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Planet of the Apes Review

For Families provided by Common Sense Media

Pause for kids 12 & under

Original Apes mixes smart sci-fi and fighting, sexy stuff.

What Parents Need to Know

Parents need to know that Planet of the Apes is the original 1968 sci-fi movie that yielded five sequels (and counting), one remake, two TV series, as well as toys and games; it was extremely popular in its day and still has many fans. It's one of those rare sci-fi movies that's based on thoughtful ideas, but also contains fighting and action. Characters fire guns, a little blood is shown, and characters die. Humans are held prisoner and mistreated, and there's violent struggling. A decomposed corpse is shown in one shocking scene. Several male astronauts are naked (nothing sensitive shown) and sex is discussed. Language is mild, but contains uses of "God," "damn" and "hell." With the success of Rise of the Planet of the Apes, and with the promise of new sequels coming, teen sci-fi fans may want to go back and watch this. Though the MPAA gave it a "G" at the time, it's probably the equivalent of a PG-13 film today.

  • Families can talk about the movie's violence. In what ways are the humans mistreated? Do you notice any similarities to how humans treat animals? What is the reason for the mistreatment?
  • The movie seems to suggest that science is better than blind faith. Do you agree? Is there a way the two can go together?
  • The movie's twist ending has become fairly famous. Did you know about it before watching the movie? How did it affect the story?
  • Who is a better role model: the human astronaut, or the ape scientists? Why?

The good stuff
  • message true1

    Messages: The movie raises questions about faith versus science, and suggests that science is the more open-minded path. But it's also a cautionary tale that raises the question: What could man have done to wipe himself out? It also suggests that cruelty due to ignorance is a bad thing.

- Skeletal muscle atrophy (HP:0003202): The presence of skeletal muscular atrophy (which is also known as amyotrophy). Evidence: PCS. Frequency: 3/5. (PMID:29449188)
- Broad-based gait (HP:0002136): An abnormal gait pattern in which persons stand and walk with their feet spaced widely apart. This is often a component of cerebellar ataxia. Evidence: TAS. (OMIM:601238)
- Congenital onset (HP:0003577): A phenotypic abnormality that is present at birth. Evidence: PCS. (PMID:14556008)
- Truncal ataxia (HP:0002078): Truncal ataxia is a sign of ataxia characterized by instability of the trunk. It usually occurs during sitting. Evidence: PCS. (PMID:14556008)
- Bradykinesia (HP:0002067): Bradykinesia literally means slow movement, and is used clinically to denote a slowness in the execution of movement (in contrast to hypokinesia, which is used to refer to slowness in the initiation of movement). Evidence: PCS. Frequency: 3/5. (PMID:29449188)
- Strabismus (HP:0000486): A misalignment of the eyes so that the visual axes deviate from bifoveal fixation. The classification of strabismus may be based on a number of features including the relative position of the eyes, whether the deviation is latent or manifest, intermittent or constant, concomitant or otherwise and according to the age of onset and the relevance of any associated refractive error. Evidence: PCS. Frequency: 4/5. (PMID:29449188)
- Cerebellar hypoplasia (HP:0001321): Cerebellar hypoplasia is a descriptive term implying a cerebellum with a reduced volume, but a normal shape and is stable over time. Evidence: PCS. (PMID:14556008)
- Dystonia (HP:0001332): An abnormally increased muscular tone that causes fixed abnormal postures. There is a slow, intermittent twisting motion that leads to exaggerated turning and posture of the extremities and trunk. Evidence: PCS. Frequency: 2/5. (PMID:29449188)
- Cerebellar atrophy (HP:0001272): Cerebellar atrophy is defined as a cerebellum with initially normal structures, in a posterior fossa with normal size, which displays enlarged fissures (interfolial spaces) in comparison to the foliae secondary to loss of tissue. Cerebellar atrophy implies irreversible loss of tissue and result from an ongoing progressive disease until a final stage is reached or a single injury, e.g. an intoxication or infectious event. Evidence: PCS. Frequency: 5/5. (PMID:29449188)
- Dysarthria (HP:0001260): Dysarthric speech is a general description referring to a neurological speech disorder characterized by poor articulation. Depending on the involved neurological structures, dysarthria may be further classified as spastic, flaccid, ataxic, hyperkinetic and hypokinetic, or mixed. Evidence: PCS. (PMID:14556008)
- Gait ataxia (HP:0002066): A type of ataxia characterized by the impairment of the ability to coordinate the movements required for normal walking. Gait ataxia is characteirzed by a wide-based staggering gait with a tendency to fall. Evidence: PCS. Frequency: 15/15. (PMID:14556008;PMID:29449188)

• rolemodels true1

    Role models: The human hero never seems to learn much of anything, but the two ape scientists learn to become enthusiastic about the possibility of communicating with another type of creature. They realize that communication is better than ignorance.

What to watch for
  • violence false3

    Violence: In a scary scene, a female astronaut dies and decays in her stasis chamber, which malfunctions. Other characters die. The apes shoot guns. The hero's throat is wounded, rendering him unable to speak for a time. A little blood is shown. The apes keep humans as prisoners. The humans are sometimes mistreated, though not exactly tortured. A human and an ape have a hands-on fight in a cage, and there is a great deal of arguing, struggling, and chasing.

  • sex false2

    Sex: The male astronauts go swimming and lose their clothes. They run through the jungle naked, though nothing sensitive is shown. The main character is given a "mate," (a female human who does not speak), and he talks about all the "lovers" he had back on earth. He mentions a female astronaut, who died during the journey and was supposed to be the "new Eve."

  • language false2

    Language: Language is not very frequent, but includes "Goddamn," "oh my God," "hell" and several uses of "damn," including the famous line: "Take your stinking paws off me, you damned dirty ape!"

  • consumerism false0

    Consumerism: Not applicable

  • drugsalcoholtobacco false1

    Drinking, drugs and smoking: Charlton Heston's character smokes a cigar in an early scene.

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